More People Need to Watch This Smart Sci-Fi Gem on HBO Max
Colossal is a monster flick about the most terrifying monsters of all -- you guessed it -- humans!
Jennifer BissetFormer Senior Editor / Culture
Jennifer Bisset was a senior editor for CNET. She covered film and TV news and reviews. The movie that inspired her to want a career in film is Lost in Translation. She won Best New Journalist in 2019 at the Australian IT Journalism Awards.
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Best New Journalist 2019 Australian IT Journalism Awards
Judging by Colossal's trailer, the sci-fi flick looks like a zany rom-com with a giant monster thrown in. This is a good thing. Not enough rom-coms feature Kaiju smashing up cities and killing hundreds of civilians.
Colossal isn't really a rom-com. But it does feature a lot of people being squished to death by 500-foot devil behemoths.
Colossal is a monster metaphormovie. Maybe that's the most frightening bit of all. But don't let that scare you off! It's a smart monster metaphor movie, the kind of indie gem that combines an imaginative idea with a character-driven plot and huge performances from its exceptional cast.
Basically, it's a black comedy that sneakily peels back dark, psychological layers exposing the despicable, monstrous side of human beings. And then there's a giant CGI monster actually destroying everything in its wake.
Anne Hathaway stars as Gloria, an alcoholic out-of-work journalist who moves back home to New Hampshire after her suave British boyfriend (the insanely charming Dan Stevens) dumps her.
Broke, she lives in an empty house with no furniture, but is so tired and often drunk at night that she falls asleep just about anywhere. By chance, she reconnects with an old school friend -- an unbelievably good Jason Sudeikis -- who provides her with the kindness that helps her get back on her feet. Ted Lasso would approve.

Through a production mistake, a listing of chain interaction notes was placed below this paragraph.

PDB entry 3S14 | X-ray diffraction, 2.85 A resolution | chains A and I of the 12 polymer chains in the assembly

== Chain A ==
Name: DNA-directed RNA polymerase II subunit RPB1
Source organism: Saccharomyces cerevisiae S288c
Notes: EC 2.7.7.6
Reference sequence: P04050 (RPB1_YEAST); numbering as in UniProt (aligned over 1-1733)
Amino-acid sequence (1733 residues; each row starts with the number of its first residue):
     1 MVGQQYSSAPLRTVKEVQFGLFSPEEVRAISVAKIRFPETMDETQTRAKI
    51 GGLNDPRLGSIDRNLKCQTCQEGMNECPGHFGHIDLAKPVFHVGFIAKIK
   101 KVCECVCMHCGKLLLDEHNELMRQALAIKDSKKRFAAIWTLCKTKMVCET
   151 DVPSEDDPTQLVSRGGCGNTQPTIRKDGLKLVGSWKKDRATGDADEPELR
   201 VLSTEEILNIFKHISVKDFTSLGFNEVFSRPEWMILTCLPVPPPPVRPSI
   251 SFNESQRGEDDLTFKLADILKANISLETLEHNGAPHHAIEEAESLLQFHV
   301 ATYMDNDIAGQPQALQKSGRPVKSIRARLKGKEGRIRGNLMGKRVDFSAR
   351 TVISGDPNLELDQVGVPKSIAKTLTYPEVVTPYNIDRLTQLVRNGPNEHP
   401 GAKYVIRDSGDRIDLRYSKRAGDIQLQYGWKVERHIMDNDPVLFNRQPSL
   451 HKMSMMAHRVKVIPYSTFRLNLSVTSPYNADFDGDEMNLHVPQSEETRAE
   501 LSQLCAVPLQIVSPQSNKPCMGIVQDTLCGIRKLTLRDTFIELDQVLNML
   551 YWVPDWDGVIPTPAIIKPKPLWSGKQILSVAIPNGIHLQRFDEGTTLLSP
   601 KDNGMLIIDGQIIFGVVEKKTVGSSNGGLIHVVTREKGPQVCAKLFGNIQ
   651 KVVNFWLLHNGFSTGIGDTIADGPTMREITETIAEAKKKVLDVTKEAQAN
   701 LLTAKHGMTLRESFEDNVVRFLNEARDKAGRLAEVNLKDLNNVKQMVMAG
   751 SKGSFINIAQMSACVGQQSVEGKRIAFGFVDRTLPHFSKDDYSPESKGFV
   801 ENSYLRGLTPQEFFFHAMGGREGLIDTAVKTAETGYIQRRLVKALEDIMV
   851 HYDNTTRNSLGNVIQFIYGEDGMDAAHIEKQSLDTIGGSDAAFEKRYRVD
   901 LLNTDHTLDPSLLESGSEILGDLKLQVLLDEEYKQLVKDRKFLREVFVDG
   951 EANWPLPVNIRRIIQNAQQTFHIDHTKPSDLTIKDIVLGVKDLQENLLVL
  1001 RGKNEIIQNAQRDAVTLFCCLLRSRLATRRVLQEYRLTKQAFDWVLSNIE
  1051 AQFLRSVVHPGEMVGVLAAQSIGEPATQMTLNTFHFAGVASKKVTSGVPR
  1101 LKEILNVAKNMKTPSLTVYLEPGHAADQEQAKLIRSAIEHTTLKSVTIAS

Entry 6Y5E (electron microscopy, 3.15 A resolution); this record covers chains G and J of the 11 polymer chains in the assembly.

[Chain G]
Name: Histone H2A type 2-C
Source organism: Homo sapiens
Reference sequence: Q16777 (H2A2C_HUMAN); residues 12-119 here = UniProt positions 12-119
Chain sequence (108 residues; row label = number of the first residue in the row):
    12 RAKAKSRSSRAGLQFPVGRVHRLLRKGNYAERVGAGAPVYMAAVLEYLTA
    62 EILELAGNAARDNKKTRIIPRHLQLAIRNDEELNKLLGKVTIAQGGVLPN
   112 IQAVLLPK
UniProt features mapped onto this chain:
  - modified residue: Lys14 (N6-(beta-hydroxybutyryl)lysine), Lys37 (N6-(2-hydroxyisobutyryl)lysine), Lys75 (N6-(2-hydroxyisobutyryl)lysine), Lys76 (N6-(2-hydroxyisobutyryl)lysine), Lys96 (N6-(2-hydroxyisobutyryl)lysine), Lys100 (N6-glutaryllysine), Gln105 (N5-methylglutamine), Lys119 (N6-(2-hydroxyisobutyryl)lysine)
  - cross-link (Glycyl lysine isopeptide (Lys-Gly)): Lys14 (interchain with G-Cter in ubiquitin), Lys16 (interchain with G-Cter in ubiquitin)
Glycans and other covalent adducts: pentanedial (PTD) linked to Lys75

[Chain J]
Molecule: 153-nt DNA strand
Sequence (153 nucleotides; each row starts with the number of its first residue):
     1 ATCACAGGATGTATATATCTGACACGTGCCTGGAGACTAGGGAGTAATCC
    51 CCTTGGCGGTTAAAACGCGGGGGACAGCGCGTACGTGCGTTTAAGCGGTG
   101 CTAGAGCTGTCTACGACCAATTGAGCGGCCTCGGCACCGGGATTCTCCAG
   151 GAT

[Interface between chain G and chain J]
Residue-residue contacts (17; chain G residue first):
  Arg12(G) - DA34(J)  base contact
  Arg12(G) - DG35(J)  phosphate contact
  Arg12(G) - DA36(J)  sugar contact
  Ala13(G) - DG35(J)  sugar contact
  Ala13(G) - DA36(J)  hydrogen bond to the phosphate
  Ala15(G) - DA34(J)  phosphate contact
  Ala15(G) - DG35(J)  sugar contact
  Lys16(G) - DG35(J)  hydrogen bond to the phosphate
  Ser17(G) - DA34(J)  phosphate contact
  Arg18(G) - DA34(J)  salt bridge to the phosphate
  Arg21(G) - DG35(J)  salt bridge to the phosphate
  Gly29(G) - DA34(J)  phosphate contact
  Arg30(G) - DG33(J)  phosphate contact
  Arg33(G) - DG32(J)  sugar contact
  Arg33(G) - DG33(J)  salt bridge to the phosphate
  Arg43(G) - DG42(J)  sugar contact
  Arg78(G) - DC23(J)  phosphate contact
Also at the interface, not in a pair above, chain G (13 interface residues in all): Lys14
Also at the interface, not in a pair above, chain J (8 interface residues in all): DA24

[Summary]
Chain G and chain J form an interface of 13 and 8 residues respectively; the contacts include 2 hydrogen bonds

Everything looks and sounds like a rom-com where one character learns a lesson and finds true love, because we all deserve a happy ending. But then comes the twist: Gloria opens her laptop one day and discovers that a colossal creature has appeared in Seoul, South Korea, killing hundreds of people and casually toppling the city's skyscrapers.
So how is this connected to her? This inexplicable monster in this city thousands of miles away?
Eventually, you're provided with a mostly satisfying answer to this question. This inventive concept leads to the occasional absurd moment of hilarity, as well as a climax that induces the feeling of triumph. The soul feels well-fed.
But there's a far bigger reveal in Colossal, a far scarier moment that involves the most unlikely character.
No spoilers, but Jason Sudeikis elevates Colossal to skyscraper heights. His spectacular performance as Oscar, a bar owner who notably never finished renovating a hidden portion of his venue, is mesmerizing. Despite his nice guy schtick, it isn't entirely obvious that Oscar has romantic intentions with Gloria. You don't know where his character is going until the tone shifts and suddenly Colossal isn't as conventionally comfortable as you first thought it would be.
Colossal is by no means perfect: The final message is surprisingly confused, the resolution's delivery less assured than you'd hope. But Colossal is interesting, complicated and buoyed by an effortlessly charming Anne Hathaway, who somehow makes an on-paper destructive, unlikable character a heroine to root for.
Don't go into Colossal expecting a lighthearted, by-the-numbers romp. Expect a multilayered beast that mashes together comedy, monster movie madness and dark truths about the human condition. It's a movie about being unhappy with your life, about leaning into your deep-seated, unspeakable impulses detonated by sadness and anger. The consequences are inflicting just as much damage as a 500-foot monster.
Colossal is streaming on HBO Max now (and because to some people this matters -- it has a 70 Metacritic score).